View of “Maria Bartuszová,” 2014.

View of “Maria Bartuszová,” 2014.

Maria Bartuszová

View of “Maria Bartuszová,” 2014.

Imagine a form that exudes vulnerability as well as resolve, pliancy as well as recalcitrance, that features geometric shapes and is nonetheless organic, that looks provisional and yet is timelessly self-contained, that is alive with tension but still imparts a sense of calm, that suggests the most intimate eroticism while attesting to the most refined purity. If this seems impossible to conjure, then look at the work of Maria Bartuszová. Such ambivalence is the defining characteristic of her art and probably accounts for the incomprehension with which these wonderful objects have often been met.

Born in Prague in 1936, Bartuszová moved to Košice, in what was then Czechoslovakia and is now Slovakia, in 1961 and launched her career as an artist there a few years later; she died in 1996. The era’s male-dominated Minimalism called for lucid form cleansed of all sentiment. Fascinated by the reductive nature of this movement, Bartuszová nonetheless wanted to retain an emotional connection in her work, even knowing that the Minimalists regarded the expression of feeling as theatrical and shunted it off to the allegedly feminine sphere of private life. Undeterred, she tried to find forms that would be clear and yet guided by emotion. But how to translate feelings into abstract three-dimensional shapes? Bartuszová initially sought inspiration in nature, making art out of stones, branches, sand, and—above all—plaster. As she developed an ever-keener sense for the subtle qualities of these materials, they came to define the effect of her objects. In this regard, she has much in common with her contemporary Eva Hesse.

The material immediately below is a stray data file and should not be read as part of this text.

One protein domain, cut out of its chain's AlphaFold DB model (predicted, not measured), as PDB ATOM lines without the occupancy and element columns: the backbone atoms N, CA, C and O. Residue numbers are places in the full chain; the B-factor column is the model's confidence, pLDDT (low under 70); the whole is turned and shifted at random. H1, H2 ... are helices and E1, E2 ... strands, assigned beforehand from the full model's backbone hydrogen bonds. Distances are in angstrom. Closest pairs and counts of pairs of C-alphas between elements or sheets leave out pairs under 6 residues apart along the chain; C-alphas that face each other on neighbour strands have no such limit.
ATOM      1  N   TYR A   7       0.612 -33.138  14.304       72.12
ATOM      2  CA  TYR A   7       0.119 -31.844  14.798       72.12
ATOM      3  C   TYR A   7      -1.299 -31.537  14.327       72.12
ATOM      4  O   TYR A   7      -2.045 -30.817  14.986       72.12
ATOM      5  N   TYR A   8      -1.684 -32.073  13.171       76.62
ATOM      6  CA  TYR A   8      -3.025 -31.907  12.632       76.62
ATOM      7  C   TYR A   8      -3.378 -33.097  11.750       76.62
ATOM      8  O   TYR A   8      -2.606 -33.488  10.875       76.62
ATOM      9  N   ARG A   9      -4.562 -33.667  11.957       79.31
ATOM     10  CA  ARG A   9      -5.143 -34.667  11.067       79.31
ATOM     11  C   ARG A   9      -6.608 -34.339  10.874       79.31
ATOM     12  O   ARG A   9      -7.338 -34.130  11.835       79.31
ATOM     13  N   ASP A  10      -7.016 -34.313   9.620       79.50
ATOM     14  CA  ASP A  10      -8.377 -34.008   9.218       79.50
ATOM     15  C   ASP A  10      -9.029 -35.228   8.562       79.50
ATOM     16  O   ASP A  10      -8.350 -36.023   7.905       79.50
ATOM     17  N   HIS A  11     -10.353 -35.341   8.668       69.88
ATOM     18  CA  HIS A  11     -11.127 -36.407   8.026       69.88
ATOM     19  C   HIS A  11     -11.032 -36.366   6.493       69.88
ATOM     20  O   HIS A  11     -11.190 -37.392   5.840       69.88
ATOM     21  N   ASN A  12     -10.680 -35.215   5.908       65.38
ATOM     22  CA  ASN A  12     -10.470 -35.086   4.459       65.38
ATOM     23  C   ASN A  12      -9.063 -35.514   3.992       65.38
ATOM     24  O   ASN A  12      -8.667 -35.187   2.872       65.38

Consider, for example, an object—like most of Bartuszová’s works, Untitled—dated 1970–87, that was shown as part of Documenta 12 in Kassel in 2007. A translucent Plexiglas panel that radiates cold, harsh rigidity is held along its sides by gentle, rounded plaster forms.The panel’s sharp edges cut into the plaster, and both components are held together with strings that carve gashes into the round shapes as though into a naked body. Could there be a better articulation of hardness and softness, compliance and resistance, submission and dominance, passivity and aggression?

With other objects and installations, that piece was recently on display in “Maria Bartuszová: Provisional Forms,” the artist’s first institutional solo exhibition outside Slovakia, curated by Marta Dziewańska. Five table-like platforms of different heights contained most of the pieces, while others were displayed on the walls. (That is how the artist presented her work in her own lifetime—mostly in her studio, since she had few exhibitions.) The arrangement, geared more toward formal correspondences than chronological sequence, highlighted another important characteristic of Bartuszová’s art: Her objects, thanks to their ambivalence, are strangely volatile. One might say that they tiptoe around an instant of discontinuity—still hard, they are softening; still resisting, they already prove pliant—a rupture the artist transmuted into form with wonderful dexterity. Yet, contrary to what the exhibition’s title suggests, these are not makeshift solutions; the works’ very elusiveness sustains a timeless equilibrium. And sometimes it takes very little to throw them off-balance, as her later objects illustrate. Round hollow shapes that were cast using inflatable balloons, these pieces have a fractured quality that seems to indicate a return into time. In conjunction with that volatility, it is the emphasis on material substance that makes the oeuvre of this underappreciated artist so relevant at a moment when new approaches in philosophy are beginning to realign our understanding of the relation between human beings and the material world.

Noemi Smolik

Translated from German by Gerrit Jackson.